Steve, I understand your point. Maybe I wasn’t clear in my previous post. Even if I read his books and liked the material, I would still dislike how he rates his competition. He can’t possibly be unbiased. I compare it to asking pepsi to give an opinion of coke. If I read his material and liked it, I would compliment the material, but I would not change my views on him rating his competitors…simply because he can’t give an unbiased opinion. For that reason, I give his credibility a low mark.
I agree with Bobo. John T. Reed makes his money attacking the credibility and work of others. The man is on the Dark Side. He lives and thrives on negativity. He criticizes the methods, tactics and personal behavior of real estate gurus, and does not even invest in real estate himself.
Analogy: If I want to learn how to improve my golf game, I don’t go to some clown who has never played the game for advice, I go to a pro. Why would you seek someone’s advice who isn’t in the industry and has no experience in the industry, when you can get sage advice from those who have done or are doing it online and in this forum?
Kiyosaki is directional he is not how to. You shouldn’t follow his teaching exactly for 2 reasons, (1) he doesn’t give you enough information to do it successfully and (2) he is not totally right. He believes that a personal residence is a liability. It is not. He is right that you should look at your total life as “Me, Inc.” and evaluate your use of money as to net worth and earning potential, but taking his philosophy to the extreme, you would sell your kids into slavery and kill your parents for the life insurance. . dn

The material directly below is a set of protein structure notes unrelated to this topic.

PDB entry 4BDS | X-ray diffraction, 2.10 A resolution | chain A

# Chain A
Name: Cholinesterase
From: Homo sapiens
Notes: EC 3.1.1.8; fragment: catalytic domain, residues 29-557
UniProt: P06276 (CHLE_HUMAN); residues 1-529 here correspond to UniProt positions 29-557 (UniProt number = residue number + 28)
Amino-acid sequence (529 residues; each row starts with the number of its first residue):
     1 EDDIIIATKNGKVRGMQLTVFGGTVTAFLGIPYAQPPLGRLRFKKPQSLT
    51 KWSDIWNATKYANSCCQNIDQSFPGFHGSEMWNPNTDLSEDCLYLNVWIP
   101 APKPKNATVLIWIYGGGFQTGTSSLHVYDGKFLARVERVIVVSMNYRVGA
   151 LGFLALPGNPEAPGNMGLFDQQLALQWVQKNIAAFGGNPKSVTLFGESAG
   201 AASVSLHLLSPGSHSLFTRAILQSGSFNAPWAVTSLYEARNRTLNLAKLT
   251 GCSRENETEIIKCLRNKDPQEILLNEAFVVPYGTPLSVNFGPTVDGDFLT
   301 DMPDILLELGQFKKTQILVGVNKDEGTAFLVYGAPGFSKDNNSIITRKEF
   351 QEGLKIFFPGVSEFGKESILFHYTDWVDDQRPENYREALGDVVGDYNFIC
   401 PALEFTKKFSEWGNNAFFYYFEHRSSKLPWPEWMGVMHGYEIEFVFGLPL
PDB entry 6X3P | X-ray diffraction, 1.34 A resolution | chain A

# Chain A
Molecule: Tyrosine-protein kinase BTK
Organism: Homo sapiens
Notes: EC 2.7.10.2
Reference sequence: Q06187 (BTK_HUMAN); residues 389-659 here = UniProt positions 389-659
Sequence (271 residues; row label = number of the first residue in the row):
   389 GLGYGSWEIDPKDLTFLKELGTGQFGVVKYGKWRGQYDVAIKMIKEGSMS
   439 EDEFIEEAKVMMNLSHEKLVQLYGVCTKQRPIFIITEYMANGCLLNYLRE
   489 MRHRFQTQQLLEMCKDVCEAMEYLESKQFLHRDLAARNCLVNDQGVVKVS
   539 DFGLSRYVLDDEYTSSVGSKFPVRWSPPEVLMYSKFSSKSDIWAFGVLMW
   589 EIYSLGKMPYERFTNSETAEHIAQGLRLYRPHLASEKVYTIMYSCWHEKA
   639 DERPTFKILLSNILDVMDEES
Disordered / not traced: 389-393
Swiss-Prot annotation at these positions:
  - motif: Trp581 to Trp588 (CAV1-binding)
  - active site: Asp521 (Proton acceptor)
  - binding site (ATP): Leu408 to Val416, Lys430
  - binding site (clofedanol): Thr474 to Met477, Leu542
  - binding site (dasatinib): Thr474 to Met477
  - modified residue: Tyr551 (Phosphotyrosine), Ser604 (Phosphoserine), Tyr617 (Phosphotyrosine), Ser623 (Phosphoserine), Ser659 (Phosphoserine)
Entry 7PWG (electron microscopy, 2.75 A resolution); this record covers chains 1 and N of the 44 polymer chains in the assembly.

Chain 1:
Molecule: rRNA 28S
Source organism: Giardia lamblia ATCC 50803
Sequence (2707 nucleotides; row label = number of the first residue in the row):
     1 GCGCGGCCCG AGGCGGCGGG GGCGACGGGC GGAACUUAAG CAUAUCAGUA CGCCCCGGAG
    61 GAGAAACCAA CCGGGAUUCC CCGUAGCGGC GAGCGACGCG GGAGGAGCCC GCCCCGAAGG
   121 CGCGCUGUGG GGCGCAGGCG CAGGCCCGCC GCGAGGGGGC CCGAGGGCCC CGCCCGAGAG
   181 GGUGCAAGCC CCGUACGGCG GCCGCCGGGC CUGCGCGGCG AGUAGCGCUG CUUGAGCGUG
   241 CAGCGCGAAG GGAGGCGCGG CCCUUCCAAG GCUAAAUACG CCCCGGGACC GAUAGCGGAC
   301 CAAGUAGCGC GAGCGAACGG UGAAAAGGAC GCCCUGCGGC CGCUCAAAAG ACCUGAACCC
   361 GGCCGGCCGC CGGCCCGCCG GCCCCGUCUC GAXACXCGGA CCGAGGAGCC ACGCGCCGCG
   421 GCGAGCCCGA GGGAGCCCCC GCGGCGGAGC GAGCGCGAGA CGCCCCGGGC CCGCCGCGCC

I think Robert provides some good general principles on how to think like a wealth builder, but he isn’t necessarily the best that’s out there in terms of exactly how to make money in real estate. He’s the reason I became an investor.
The principles he teaches, such as “doodads vs. income-producing assets” and having a “job versus business” can be found in many resources. The Millionaire Real Estate Investor and The Millionaire Maker have very similar teachings.
I say you should read as much as possible, but don’t take what these people say as gospel. You’ll start finding themes in each lesson, which are often good guidelines.
I personally like the Kiyosaki books but I wouldn’t consider them specific enough to help anyone here really. Ultimately they are the first books I’d recommend to someone with almost no financial sense. I’d then recommend them to more specific books. It’s akin to someone reading Biology before Gray’s Anatomy before Cardiovascular Theory. It’s a process, but it doesn’t take away the importance of any of the books.
To the person that said your house isn’t a Liability, in the strictest sense it’s an expense in lay terms is a liabilty. On a balance sheet it would appear as an asset, but GAAP and real life aren’t the same. Accumulated depreciation is an expense for GAAP but in reality it’s not an expense at all, accounting isn’t the best way to view your house. Your house is one of the biggest liabilities you’ll have in your lifetime. Your house i a liability whether you own it outright or whether have a note your paying on. A Rental house on the other hand is an asset. You are liable for keeping up the insurance, maintenance, utilities, etc. for your personal residence. It’s a necessary expense, but it’s an expense either way.
We can get insight and learn from John T. Reed, Kiyosaki, and many others in the field.
And apply the points that are relevant to each of us, as we choose.
It’s nice to have options.
I agree that we can gain insight and facts from many of the so-called gurus, whether or not we subscribe to their methods. Many including Kiyosaki have good information to offer and we are lucky to be able to choose from a diverse group.